I’ve tried dozens of vegan protein powders, and in general, they give me far less gas than before I was vegan and drank whey shakes.
Avoiding the dairy in the protein powder, plus not mixing it with milk reduces gas for most.
But still, I’ve seem many vegans still struggle with the dreaded “protein farts,” even when using plant-based powders.
There are 5 main reasons that you still might be having stomach problems.
1. You Need to Give it Time
Whenever you make a big change in your diet, it takes your body time to adapt.
If you’ve just recently started drinking protein shakes, or increased the amount you drink, your body may just be in an adjusting period.
Give is 2-3 weeks, and if you’re still having issues, it’s likely one of the other reasons.
2. You’re Not Spreading Out Your Protein Intake
Protein can be digested by your body in 2 ways.
The preferable one, that accounts for the vast majority of digestion, is to have your small intestine break down the protein into amino acids, which can then be absorbed.
But if you’re consuming a lot of protein in a short period of time (say 100+ grams in just a few hours), only a portion can be broken down by the small intestine.
The rest of the protein goes to the colon (part of the large intestine), where it’s digested by microbes. These produce hydrogen sulfide gas that smells terrible, and which you have to expel somehow (i.e. by farting).
The solution? Spread out your protein intake as much as possible. Start as early as possible, and end as late as possible. Certain diets like intermittent fasting limit your ability to do this, but do your best.
3. It Could Be the Rest of Your Diet
If you’re consuming protein shakes and relatively unhealthy/non-nutritious food, the gas is likely to be even worse.
In particular, getting enough fiber can be helpful as will compete for digestion resources in the large intestine, limiting how fast gas is produced by any protein that made it that far.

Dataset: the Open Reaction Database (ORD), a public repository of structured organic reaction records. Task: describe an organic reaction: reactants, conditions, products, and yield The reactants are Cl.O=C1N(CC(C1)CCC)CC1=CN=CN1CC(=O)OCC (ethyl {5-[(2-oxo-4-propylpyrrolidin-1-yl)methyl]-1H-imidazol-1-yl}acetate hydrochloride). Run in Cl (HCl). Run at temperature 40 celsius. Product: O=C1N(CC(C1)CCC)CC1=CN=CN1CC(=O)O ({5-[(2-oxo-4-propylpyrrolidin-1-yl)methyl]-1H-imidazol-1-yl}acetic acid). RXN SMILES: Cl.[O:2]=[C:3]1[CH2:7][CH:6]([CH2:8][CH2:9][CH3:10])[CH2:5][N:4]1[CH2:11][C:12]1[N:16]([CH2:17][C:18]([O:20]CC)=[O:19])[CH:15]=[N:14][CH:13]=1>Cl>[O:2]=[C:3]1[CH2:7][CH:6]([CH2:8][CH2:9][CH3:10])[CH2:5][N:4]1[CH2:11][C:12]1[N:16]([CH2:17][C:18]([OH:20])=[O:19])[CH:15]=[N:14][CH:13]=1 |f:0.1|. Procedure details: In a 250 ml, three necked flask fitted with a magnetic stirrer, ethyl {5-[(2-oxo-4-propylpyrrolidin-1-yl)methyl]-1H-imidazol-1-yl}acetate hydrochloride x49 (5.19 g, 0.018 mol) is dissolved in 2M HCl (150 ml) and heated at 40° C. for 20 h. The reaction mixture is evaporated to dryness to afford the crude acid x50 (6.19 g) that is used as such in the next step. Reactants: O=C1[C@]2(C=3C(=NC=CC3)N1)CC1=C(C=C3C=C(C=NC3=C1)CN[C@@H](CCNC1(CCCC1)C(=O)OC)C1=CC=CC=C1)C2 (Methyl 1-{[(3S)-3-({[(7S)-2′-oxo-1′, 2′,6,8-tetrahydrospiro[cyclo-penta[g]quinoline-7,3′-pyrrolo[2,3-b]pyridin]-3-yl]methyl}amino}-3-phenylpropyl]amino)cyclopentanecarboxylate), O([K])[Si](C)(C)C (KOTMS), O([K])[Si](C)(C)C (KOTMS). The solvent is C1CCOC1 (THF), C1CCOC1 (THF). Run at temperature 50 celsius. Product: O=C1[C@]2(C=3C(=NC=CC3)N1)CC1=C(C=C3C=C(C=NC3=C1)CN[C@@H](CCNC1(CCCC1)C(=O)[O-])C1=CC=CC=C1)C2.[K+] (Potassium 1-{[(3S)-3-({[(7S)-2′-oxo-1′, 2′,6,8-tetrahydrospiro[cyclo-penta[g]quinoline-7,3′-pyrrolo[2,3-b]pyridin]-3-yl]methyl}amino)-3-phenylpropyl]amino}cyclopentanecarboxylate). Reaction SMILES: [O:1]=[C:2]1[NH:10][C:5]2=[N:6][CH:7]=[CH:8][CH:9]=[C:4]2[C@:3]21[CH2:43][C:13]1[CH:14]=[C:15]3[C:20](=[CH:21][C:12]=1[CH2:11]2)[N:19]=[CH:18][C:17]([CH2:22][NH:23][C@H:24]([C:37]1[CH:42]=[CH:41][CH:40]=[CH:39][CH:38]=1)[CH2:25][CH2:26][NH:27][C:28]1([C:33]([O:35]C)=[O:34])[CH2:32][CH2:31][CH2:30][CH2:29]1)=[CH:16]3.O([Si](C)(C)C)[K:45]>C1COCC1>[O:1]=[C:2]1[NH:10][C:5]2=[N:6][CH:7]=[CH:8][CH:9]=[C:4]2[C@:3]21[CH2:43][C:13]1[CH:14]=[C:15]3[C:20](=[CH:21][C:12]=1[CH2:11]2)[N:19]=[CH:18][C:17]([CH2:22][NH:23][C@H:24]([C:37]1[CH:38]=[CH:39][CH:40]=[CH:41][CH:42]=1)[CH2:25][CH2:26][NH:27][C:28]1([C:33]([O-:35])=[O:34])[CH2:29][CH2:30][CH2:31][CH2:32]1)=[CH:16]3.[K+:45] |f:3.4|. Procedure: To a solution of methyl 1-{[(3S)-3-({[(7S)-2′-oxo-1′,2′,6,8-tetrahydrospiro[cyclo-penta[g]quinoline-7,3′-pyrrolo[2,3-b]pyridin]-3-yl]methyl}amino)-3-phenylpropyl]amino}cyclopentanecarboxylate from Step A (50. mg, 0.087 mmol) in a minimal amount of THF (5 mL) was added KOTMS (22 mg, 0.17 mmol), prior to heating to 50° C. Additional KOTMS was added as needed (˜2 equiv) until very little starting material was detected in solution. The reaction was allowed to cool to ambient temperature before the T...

4. You Could Be Sensitive to the Ingredients
When we think of food giving us gas, we typically think of things like dairy as the obvious ones.
But some people are sensitive to ingredients they never even thought of, and it doesn’t become clear until they eat them in a concentrated dose.
A certain type of plant protein (e.g. soy, brown rice, pea, quinoa, etc.) could be giving you issues. You can try a different plant-based powder if this is the issue.
The more common food sensitivity is sugar alcohols. These are the sweeteners that are often added to protein powders, like erythritol (they all end in “ol). See if your powder has any that could be giving you issues.
And while it’s not common, some people do have issues with stevia, which is in most vegan protein powders. An unflavored alternative is your best bet if you think this is the case.
5. None of the Above: It Could Be an Unrelated Condition
It’s possible that you’ve had an issue that contributes to flatulence long before you started drinking protein shakes.
But because you’ve heard of “protein farts” before, now you’re paying a little more attention to them.
Or, they could truly be worse, but it’s not just the protein powder, the shakes are just exacerbating an underlying issue like IBS or other food sensitivities.
You can experiment with your diet yourself if you’d like and it’s not a huge issue, but this is probably the point where you should go see your doctor and try to figure out if there is any other issue that could be causing your stomach problems.